Blackfish - 4.5/5 - Gabriela Cowperthwaite compiles footage, court details, and assembles testimonies from a multitude of people, who were involved with Seaworld, or with one of the ensuing attacks. All of this is done in an effort to shed a light on the horrific treatment of Killer Whales, the negative impact captivity and such cruel practices have on these creatures, resulting in horrific attacks, and how such events were treated afterwards. It's rather glaring how there's no inclusion of Seaworld or its representatives, down to their refusal to partake, and the director does all she can to work around that. The result is a fierce picture that will boil your blood, and leave you saddened by such horrific treatments.

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Best film rewatched: You Were Never Really Here

The Diary of a Teenage Girl - 4.5/5 - This film is most notable in the UK for the controversy it received, as the BBFC gave it an 18 rating, restricting the target demographic from actually viewing the film. When male led films are as unapologetic as their teenage leads, yet receive ratings so their target audience are able to watch them, it's a bit of a double standard. It's a shame, as what Marielle Heller has captured is a raw look at the sexual awakening of our teenage lead, played brilliantly by Bel Powley. It comes through a relationship with her mothers boyfriend, aged in his mid 30s, as Alexander Skarsgård shows how well he can act with the right script and director. The topic is approached without any judgement, while ensuring to make the severity of the situation abundantly clear.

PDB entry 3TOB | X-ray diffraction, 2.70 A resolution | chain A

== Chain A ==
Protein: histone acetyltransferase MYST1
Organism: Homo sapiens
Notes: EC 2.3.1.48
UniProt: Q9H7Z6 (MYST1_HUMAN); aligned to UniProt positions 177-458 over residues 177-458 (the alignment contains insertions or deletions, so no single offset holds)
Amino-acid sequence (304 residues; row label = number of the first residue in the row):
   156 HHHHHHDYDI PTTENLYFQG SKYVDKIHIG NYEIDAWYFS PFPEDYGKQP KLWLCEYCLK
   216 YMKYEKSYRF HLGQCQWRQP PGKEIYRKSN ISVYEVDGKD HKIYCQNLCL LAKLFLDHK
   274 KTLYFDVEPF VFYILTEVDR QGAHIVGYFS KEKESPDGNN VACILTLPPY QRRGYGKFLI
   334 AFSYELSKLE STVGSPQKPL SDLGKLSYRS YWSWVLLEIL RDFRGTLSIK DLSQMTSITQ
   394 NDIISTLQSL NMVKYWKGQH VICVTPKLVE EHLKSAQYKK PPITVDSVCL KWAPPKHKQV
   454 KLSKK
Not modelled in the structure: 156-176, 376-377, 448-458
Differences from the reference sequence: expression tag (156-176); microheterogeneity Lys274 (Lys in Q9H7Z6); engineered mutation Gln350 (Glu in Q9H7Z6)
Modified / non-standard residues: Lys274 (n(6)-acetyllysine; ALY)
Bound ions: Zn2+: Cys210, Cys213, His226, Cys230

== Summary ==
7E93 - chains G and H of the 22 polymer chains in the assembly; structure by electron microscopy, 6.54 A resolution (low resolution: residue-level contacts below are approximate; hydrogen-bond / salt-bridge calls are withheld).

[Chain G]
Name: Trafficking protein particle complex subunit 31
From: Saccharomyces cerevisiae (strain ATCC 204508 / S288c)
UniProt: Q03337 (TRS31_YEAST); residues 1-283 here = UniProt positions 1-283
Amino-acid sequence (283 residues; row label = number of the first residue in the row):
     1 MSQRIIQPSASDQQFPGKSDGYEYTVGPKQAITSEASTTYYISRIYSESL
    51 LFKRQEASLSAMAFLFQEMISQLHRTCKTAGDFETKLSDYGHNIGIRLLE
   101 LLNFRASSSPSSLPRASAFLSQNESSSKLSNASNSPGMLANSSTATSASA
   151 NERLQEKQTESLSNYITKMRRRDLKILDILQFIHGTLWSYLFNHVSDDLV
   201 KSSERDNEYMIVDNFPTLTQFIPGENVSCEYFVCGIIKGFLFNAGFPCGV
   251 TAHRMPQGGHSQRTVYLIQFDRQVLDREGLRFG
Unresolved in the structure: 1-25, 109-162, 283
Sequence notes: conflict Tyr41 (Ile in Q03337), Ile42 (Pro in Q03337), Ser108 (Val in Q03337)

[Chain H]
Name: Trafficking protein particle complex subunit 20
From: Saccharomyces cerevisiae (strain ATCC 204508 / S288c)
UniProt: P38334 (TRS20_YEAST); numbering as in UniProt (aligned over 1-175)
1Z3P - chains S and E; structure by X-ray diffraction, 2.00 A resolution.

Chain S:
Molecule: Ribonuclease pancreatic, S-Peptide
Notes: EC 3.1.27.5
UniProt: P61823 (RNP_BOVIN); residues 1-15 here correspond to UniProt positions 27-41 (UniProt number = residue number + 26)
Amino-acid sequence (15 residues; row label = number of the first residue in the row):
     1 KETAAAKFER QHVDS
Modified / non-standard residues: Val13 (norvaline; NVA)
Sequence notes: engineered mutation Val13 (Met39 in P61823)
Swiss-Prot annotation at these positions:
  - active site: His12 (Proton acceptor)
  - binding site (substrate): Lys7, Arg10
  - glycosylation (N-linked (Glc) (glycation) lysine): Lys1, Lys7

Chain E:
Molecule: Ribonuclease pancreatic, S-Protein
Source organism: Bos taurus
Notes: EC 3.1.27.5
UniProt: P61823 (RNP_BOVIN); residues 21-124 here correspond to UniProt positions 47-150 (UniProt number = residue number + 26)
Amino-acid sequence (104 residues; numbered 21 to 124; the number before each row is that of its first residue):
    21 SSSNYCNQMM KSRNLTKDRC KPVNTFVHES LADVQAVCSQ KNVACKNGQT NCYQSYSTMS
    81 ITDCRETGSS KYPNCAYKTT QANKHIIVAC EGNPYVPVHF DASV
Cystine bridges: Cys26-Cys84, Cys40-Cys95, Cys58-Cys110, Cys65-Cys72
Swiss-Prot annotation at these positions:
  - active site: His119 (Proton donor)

The Babadook [rewatch] - 4.5/5 - For her 2014 directorial debut, Jennifer Kent unleashed a terrifying creation on an unsuspecting world. Forewarned through a red hardcover book, this simply designed creature has long spider-like fingers, while dressed in a top hat and long coat, and is unforgettable long after you've seen the film. But while it comes complete with unnerving scares and an abundance of atmosphere, this isn't a traditional horror flick. Mister Babadook serves as an allegory for grief and depression, as our lead struggles to be a mother while grieving for her lost partner. Unable to separate the unimaginable loss with the birth of her son, she acts cold to her son and struggles to cope. While the sons actions are understandable, coming from wanting to know who his father was, the role is played a bit too broadly initially, to the point of irritation. Still, this is one hell of a way to announce yourself as a director.